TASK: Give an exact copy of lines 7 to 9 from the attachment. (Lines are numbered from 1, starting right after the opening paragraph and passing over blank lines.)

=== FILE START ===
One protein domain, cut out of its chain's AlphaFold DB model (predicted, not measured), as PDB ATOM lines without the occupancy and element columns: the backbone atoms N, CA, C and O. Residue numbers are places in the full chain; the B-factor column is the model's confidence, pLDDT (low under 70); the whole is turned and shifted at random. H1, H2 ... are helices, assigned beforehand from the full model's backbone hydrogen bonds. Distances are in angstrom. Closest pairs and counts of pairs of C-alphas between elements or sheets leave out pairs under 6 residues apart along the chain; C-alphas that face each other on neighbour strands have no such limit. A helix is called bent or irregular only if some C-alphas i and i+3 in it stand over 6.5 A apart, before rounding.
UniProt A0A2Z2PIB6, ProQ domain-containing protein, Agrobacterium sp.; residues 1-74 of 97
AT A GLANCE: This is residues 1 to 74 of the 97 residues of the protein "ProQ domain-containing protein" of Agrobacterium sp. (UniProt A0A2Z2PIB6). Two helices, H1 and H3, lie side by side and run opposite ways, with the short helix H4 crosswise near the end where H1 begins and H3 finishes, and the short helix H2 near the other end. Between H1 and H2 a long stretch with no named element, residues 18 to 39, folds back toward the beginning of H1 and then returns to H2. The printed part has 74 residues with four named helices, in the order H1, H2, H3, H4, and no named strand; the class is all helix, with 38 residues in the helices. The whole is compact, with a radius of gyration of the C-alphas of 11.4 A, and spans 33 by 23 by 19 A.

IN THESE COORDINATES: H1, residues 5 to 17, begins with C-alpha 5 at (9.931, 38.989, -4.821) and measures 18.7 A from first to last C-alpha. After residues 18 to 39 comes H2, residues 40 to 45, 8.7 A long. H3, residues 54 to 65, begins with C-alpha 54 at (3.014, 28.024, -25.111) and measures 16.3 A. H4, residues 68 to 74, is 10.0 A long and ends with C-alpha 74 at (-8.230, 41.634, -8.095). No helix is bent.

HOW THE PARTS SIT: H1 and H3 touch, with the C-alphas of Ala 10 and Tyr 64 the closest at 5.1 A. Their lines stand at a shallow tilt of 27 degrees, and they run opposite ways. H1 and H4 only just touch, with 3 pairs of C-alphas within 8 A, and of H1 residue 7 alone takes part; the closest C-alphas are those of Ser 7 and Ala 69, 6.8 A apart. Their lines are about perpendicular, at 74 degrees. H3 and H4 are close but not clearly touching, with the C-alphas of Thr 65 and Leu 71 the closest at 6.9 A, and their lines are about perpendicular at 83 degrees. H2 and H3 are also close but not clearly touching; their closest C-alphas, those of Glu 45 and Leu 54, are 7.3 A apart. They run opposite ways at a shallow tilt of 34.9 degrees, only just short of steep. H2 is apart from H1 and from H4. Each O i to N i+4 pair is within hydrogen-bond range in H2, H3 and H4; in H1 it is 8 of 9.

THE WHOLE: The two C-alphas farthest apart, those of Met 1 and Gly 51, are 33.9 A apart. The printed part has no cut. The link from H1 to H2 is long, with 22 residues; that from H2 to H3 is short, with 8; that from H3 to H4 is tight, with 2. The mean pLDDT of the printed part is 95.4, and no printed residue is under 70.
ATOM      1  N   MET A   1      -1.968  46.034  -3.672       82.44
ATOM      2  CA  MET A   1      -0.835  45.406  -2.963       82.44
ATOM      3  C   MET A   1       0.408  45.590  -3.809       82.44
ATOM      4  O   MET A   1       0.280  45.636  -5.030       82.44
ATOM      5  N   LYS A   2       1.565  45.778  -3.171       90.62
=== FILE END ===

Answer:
ATOM      2  CA  MET A   1      -0.835  45.406  -2.963       82.44
ATOM      3  C   MET A   1       0.408  45.590  -3.809       82.44
ATOM      4  O   MET A   1       0.280  45.636  -5.030       82.44